Stocks edge higher after encouraging jobs reports
NEW YORK (AP) — There's more evidence of an improving job market and that helped lift the stock market yesterday.
A pair of employment reports also boosted the yield on 10-year Treasury notes to 3 percent, the highest level since July 2011.
On Thursday, the Labor Department reported that the four-week average of applications for unemployment benefits fell in the past month to its lowest point since October 2007, two months before the Great Recession officially began.
Also, a survey from the payroll company ADP showed that American businesses added 176,000 jobs in August, fewer than in June and July but roughly in line with the monthly average for the year.
The encouraging news came one day before the government releases its closely watched report on job growth for August. Many investors believe strong growth will ensure that the Federal Reserve will start to reduce, or "taper," its bond-buying program later this month.
The Dow Jones industrial average rose 6 1/2 points, or less than 0.1 percent, to 14,937 on Thursday. The Standard & Poor's 500 index rose two points, or 0.1 percent, to 1,655. The Nasdaq composite gained nearly 10 points, or 0.3 percent, to 3,658.
Asia stocks tentative ahead of US jobs report
BANGKOK (AP) — Asian stock markets have been tentative ahead of the U.S. government's monthly jobs report.
Jitters remain over Syria's civil war and whether the U.S. will launch a punitive strike against President Bashar Assad's regime for an alleged chemical attack against civilians in suburban Damascus last month.
Meanwhile, signs of a strengthening U.S. labor market are adding to hopes that the recovery of the global economy is gaining traction.
Japan's Nikkei fell on profit-taking after four sessions of gains. The benchmark index was down 1.4 percent to 13,868.82. Other key indexes in South Korea, Australia, Hong Kong and Shanghai were all up 0.2 - 0.4 percent.
Oil prices were down slightly in Friday trading. Benchmark oil for October delivery gained $1.14 Thursday, settling at $108.37.
ECONOMY-THE DAY AHEAD
Major business and economic events scheduled for today:
WASHINGTON — Wall Street traders will be focused today on the Labor Department's August employment data.
Analysts predict a solid gain of 177,000 jobs for August, just below this year's monthly average of 192,000. The unemployment rate is expected to remain at 7.4 percent.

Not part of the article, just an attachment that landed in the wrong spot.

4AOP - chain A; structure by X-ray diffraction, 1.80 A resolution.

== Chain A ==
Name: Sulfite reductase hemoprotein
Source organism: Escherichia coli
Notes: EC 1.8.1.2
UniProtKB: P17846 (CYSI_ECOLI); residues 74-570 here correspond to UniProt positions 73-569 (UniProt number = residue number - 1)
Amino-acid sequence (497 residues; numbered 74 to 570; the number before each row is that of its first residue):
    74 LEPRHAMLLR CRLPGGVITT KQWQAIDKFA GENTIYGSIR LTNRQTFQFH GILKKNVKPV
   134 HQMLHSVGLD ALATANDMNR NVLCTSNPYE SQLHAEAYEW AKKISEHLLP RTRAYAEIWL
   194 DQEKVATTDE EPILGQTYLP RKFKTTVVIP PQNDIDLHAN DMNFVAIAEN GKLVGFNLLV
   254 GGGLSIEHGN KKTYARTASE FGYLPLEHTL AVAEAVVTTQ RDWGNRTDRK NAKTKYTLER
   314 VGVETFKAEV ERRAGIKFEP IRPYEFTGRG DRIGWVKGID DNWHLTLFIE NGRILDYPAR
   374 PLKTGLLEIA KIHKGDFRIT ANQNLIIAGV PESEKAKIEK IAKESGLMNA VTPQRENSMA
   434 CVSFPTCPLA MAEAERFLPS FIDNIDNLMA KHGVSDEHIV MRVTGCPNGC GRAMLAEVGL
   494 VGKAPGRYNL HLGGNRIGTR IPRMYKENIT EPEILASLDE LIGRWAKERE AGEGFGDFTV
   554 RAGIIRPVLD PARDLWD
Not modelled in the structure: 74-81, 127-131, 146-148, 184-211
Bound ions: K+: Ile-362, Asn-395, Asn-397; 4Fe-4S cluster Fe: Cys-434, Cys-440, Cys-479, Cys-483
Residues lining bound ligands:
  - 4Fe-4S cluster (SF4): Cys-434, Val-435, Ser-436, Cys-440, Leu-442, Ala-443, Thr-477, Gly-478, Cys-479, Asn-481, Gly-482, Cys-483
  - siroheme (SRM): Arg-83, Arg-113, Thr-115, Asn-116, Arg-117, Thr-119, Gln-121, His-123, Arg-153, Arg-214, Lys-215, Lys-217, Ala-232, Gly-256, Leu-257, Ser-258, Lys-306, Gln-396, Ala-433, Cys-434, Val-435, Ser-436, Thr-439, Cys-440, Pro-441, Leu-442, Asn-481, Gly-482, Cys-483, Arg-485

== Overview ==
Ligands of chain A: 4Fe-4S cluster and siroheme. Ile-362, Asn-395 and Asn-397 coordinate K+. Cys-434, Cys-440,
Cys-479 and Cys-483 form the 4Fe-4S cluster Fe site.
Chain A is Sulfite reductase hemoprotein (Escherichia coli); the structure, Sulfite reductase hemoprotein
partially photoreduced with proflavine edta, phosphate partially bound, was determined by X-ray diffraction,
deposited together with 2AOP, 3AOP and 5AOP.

The August employment report will be the most significant economic data to be released before the Federal Reserve meets Sept. 17-18. Many economists expect the Fed to decide then to slow its monthly bond purchases.
Also, there will be some news from Europe. The G20 global economic summit closes today in St. Petersburg, Russia.
China's yuan joins world's most traded currencies
HONG KONG (AP) — A report says China's currency, the yuan, has joined the ranks of the world's most traded currencies for the first time.
The Bank for International Settlements said in a report Thursday that the yuan became one of the top 10 traded currencies, driven by a big rise in offshore trading.
The rise of the yuan in foreign exchange markets highlights the growing power of China's economy, the world's second largest.
Turnover in trades involving yuan surged to $120 billion a day on average in 2013 from $34 billion in 2010, when the last survey was done. Still, that figure is dwarfed by the dollar, euro and yen.
China's leaders want the yuan, which is not yet fully convertible, to become an international currency and have been promoting its use.
MGM Resorts ordered to rehire whistleblower
LAS VEGAS (AP) — The Occupational Safety and Health Administration is ordering MGM Resorts International to rehire a whistleblower and pay $325,000 in restitution.
OSHA says the MGM condominium subsidiary the Signature at MGM Grand fired the employee for speaking up about co-workers allegedly violating Securities and Exchange Commission regulations.
The employee told a supervisor that colleagues were forecasting to potential buyers, telling them about expected revenue and occupancy rates, even though they were not licensed to do so.
MGM has the option of appealing the decision, but will still need to immediately offer to rehire the employee and make the $325,000 payment.
Ken Atha, OSHA administrator in San Francisco, said on Thursday that the decision reaffirms the right of employees to report SEC violations.
VW letter to Tenn. workers confirms talks with UAW